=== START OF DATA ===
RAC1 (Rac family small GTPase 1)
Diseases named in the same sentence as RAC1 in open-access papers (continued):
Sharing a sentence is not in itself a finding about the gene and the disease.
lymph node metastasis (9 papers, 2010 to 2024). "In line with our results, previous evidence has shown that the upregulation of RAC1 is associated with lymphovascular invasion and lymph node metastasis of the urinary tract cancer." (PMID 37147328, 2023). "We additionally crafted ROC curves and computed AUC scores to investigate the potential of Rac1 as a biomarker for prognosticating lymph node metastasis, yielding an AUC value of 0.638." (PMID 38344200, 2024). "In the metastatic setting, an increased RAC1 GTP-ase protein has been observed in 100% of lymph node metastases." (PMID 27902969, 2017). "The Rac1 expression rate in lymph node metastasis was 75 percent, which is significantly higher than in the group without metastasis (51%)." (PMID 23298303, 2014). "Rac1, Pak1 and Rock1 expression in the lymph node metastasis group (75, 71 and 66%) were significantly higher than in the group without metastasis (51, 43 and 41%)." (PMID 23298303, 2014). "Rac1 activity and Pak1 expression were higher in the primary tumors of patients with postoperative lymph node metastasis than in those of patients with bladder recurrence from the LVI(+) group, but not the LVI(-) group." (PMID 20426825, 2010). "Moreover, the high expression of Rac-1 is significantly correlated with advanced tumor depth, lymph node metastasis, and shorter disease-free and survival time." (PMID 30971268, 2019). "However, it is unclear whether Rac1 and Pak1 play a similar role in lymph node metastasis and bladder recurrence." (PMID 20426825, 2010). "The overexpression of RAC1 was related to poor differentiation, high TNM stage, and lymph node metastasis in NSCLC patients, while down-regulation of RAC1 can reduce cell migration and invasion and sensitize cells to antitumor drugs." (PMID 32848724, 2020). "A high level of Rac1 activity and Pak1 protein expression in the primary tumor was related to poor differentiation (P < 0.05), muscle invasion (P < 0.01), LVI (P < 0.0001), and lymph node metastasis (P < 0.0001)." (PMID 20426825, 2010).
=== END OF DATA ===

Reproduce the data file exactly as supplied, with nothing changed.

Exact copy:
RAC1 (Rac family small GTPase 1)
Diseases named in the same sentence as RAC1 in open-access papers (continued):
Sharing a sentence is not in itself a finding about the gene and the disease.
lymph node metastasis (9 papers, 2010 to 2024). "In line with our results, previous evidence has shown that the upregulation of RAC1 is associated with lymphovascular invasion and lymph node metastasis of the urinary tract cancer." (PMID 37147328, 2023). "We additionally crafted ROC curves and computed AUC scores to investigate the potential of Rac1 as a biomarker for prognosticating lymph node metastasis, yielding an AUC value of 0.638." (PMID 38344200, 2024). "In the metastatic setting, an increased RAC1 GTP-ase protein has been observed in 100% of lymph node metastases." (PMID 27902969, 2017). "The Rac1 expression rate in lymph node metastasis was 75 percent, which is significantly higher than in the group without metastasis (51%)." (PMID 23298303, 2014). "Rac1, Pak1 and Rock1 expression in the lymph node metastasis group (75, 71 and 66%) were significantly higher than in the group without metastasis (51, 43 and 41%)." (PMID 23298303, 2014). "Rac1 activity and Pak1 expression were higher in the primary tumors of patients with postoperative lymph node metastasis than in those of patients with bladder recurrence from the LVI(+) group, but not the LVI(-) group." (PMID 20426825, 2010). "Moreover, the high expression of Rac-1 is significantly correlated with advanced tumor depth, lymph node metastasis, and shorter disease-free and survival time." (PMID 30971268, 2019). "However, it is unclear whether Rac1 and Pak1 play a similar role in lymph node metastasis and bladder recurrence." (PMID 20426825, 2010). "The overexpression of RAC1 was related to poor differentiation, high TNM stage, and lymph node metastasis in NSCLC patients, while down-regulation of RAC1 can reduce cell migration and invasion and sensitize cells to antitumor drugs." (PMID 32848724, 2020). "A high level of Rac1 activity and Pak1 protein expression in the primary tumor was related to poor differentiation (P < 0.05), muscle invasion (P < 0.01), LVI (P < 0.0001), and lymph node metastasis (P < 0.0001)." (PMID 20426825, 2010).